Atrial Fibrosis and Re-Entrant Activity in Atrial Fibrillation
What is the relationship between fibrosis and re-entrant activity in persistent atrial fibrillation (AF)?
The investigators evaluated 41 patients with persistent AF (age 56 ± 12 years; 6 women). High-resolution electrocardiographic imaging (ECGI) was performed during AF by using a 252-chest electrode array, and phase mapping was applied to locate re-entrant activity. Sites of high re-entrant activity were defined as re-entrant regions. Late gadolinium-enhanced (LGE) cardiac magnetic resonance (CMR) was performed at 1.25 × 1.25 × 2.5 mm resolution to characterize atrial fibrosis and measure atrial volumes. The relationship between LGE burden and the number of re-entrant regions was analyzed. Local LGE density was computed and characterized at re-entrant sites. All patients underwent catheter ablation targeting re-entrant regions, the procedural endpoint being AF termination. Clinical, CMR, and ECGI predictors of acute procedural success were then analyzed.
Left atrial (LA) LGE burden was 22.1 ± 5.9% of the wall, and LA volume was 74 ± 21 ml/m2. The number of re-entrant regions was 4.3 ± 1.7 per patient. LA LGE imaging was significantly associated with the number of re-entrant regions (R = 0.52; p = 0.001), LA volume (R = 0.62; p < 0.0001), and AF duration (R = 0.54; p = 0.0007). Regional analysis demonstrated a clustering of re-entrant activity at LGE borders. Areas with high re-entrant activity showed higher local LGE density as compared with the remaining atrial areas (p < 0.0001). Failure to achieve AF termination during ablation was associated with higher LA LGE burden (p < 0.001), higher number of re-entrant regions (p < 0.001), and longer AF duration (p = 0.008).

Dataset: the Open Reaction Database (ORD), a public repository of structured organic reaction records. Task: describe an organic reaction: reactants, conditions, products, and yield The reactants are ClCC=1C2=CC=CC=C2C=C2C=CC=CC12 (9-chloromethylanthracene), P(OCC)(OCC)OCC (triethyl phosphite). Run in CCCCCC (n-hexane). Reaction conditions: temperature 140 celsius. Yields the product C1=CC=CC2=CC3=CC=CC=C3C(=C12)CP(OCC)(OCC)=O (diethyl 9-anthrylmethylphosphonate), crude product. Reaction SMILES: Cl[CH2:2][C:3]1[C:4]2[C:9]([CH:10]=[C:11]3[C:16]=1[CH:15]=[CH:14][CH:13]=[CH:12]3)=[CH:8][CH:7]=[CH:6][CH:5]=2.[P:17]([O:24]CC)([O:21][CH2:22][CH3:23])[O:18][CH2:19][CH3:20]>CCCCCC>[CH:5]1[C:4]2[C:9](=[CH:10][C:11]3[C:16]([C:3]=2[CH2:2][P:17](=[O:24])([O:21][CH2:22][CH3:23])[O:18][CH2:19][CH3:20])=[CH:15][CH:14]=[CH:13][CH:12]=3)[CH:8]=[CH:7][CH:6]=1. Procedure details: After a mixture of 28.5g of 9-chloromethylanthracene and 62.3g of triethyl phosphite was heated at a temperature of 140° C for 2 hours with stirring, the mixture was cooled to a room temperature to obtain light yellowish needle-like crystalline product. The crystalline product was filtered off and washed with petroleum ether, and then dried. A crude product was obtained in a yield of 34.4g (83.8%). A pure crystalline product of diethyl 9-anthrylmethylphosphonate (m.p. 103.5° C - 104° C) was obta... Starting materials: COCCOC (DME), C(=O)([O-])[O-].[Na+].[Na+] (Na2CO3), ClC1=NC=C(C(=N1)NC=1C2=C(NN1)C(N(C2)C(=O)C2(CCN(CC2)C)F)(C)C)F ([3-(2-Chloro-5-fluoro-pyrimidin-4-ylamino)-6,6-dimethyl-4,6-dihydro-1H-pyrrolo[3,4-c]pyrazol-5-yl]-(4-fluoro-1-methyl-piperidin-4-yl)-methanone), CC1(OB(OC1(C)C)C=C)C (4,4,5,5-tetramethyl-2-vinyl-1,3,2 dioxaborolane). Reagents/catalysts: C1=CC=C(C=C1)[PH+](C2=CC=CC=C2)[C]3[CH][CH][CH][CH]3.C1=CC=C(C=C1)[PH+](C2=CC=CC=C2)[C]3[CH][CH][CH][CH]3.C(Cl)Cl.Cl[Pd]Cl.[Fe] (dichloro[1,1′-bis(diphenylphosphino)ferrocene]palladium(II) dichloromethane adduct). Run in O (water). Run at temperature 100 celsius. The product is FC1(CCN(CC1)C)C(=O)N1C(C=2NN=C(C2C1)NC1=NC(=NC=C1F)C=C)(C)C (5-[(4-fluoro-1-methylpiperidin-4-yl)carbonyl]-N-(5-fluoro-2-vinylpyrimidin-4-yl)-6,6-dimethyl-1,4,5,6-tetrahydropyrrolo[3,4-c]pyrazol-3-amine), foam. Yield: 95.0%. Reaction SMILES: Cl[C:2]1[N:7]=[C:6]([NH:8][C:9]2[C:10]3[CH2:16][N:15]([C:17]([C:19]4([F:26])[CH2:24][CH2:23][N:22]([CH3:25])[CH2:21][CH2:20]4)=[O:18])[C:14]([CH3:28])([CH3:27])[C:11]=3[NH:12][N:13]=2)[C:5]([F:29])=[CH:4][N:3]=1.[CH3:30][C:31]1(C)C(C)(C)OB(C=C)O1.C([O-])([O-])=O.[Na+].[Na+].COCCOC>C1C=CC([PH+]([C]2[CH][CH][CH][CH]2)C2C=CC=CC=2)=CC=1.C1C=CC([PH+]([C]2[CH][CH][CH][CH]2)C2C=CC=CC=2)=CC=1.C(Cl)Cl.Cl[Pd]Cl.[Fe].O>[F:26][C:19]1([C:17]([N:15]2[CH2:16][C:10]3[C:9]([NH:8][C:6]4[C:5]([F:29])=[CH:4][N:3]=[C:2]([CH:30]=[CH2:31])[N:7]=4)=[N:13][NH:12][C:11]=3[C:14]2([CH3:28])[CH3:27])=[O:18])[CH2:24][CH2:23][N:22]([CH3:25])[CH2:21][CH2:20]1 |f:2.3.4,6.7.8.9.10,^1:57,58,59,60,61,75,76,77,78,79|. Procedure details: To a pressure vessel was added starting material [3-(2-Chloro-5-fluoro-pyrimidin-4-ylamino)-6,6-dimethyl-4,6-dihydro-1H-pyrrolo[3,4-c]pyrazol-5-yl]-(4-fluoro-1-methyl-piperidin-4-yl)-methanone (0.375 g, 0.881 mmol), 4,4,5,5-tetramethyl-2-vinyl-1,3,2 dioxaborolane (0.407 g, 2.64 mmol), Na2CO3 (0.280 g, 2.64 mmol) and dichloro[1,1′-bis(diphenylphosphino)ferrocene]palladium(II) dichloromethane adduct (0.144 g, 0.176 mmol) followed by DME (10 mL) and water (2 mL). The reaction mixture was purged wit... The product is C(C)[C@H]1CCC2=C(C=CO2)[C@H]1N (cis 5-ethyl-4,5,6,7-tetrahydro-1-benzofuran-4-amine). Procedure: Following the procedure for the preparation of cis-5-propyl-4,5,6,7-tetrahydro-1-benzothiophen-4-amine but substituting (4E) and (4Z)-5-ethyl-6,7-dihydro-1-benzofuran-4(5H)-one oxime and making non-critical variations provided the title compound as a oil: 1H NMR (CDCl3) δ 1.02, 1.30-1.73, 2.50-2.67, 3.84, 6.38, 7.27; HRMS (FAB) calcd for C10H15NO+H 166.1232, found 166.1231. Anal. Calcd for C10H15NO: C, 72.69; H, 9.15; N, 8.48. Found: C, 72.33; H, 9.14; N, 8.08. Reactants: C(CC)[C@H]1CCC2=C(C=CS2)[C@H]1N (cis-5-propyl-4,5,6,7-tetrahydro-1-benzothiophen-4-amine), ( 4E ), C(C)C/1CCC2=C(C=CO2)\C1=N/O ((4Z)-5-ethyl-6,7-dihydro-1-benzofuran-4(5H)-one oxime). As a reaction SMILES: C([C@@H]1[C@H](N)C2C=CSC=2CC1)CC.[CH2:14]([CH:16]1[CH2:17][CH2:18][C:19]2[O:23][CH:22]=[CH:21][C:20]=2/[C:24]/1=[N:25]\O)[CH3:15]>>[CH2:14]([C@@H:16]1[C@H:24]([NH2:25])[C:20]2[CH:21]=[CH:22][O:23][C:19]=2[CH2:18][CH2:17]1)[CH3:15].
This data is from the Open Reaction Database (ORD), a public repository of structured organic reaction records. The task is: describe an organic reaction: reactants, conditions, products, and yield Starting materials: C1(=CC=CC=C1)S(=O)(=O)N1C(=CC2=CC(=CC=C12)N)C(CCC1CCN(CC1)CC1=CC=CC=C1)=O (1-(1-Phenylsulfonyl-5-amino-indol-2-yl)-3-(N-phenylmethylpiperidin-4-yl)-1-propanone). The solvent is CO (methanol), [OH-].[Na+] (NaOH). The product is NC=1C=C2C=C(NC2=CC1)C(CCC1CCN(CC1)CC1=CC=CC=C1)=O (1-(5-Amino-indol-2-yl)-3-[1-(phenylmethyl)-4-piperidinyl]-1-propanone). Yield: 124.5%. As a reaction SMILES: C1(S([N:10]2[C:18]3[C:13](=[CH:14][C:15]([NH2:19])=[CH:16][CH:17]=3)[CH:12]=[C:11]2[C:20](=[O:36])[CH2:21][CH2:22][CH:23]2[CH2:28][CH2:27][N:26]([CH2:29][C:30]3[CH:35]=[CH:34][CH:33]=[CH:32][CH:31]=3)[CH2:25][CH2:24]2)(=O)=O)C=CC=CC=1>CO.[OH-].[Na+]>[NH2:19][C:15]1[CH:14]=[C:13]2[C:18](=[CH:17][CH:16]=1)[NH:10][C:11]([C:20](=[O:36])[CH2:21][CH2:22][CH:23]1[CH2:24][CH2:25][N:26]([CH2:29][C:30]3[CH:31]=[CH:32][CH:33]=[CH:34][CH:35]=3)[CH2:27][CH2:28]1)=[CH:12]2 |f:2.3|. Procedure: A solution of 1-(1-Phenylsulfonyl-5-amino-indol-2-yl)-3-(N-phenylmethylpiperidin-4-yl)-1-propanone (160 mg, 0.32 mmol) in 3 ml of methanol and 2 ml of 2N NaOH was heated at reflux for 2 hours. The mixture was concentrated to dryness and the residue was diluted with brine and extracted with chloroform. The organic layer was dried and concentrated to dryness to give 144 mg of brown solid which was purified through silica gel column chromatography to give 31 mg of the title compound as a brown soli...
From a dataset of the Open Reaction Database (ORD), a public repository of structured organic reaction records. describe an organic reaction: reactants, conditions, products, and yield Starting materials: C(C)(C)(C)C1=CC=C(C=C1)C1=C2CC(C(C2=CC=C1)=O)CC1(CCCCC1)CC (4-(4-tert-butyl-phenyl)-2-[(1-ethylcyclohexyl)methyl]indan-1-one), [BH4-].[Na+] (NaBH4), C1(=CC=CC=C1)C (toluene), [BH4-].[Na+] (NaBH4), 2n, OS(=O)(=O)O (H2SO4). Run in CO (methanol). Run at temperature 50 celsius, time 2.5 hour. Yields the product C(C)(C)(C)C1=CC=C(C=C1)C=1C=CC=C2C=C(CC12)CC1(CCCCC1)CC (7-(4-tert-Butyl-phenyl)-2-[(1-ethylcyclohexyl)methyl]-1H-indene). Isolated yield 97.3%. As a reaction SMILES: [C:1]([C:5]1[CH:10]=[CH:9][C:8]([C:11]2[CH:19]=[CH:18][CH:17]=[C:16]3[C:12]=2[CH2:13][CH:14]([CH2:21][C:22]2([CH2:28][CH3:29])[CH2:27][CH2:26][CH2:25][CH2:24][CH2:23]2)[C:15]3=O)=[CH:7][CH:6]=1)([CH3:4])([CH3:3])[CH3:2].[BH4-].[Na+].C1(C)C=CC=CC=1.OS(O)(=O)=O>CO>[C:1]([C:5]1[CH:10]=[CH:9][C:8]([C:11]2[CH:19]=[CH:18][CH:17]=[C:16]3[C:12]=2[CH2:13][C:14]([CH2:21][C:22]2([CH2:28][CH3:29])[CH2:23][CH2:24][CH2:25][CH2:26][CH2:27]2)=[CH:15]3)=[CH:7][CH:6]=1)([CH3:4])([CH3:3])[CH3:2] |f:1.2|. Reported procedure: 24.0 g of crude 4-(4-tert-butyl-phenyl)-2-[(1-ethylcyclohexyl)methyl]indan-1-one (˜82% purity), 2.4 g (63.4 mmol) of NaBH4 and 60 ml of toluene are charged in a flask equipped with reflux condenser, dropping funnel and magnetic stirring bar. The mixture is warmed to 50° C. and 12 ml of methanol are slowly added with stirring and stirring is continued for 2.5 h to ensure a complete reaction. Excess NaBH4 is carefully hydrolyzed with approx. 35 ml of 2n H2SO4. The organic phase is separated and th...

The authors concluded that the number of re-entrant regions during AF relates to the extent of LGE on CMR, with the location of these regions clustering to LGE areas.
This study reports that the amount of LGE is related to the number of regions exhibiting re-entry, re-entrant activity clusters to LGE areas, and the extent of LGE and re-entrant activity both affect procedural outcome during ablation. Furthermore, the relationship with the number of re-entrant regions suggests that, beyond ablation targeting, the quantification of AF complexity by electrocardiographic imaging may be an interesting noninvasive tool to select ablation candidates. Additional studies are needed to validate the findings of this multimodality noninvasive approach.
Keywords: Arrhythmias, Cardiac, Atrial Appendage, Atrial Fibrillation, Catheter Ablation, Diagnostic Imaging, Electrocardiography, Fibrosis, Gadolinium, Magnetic Resonance Imaging
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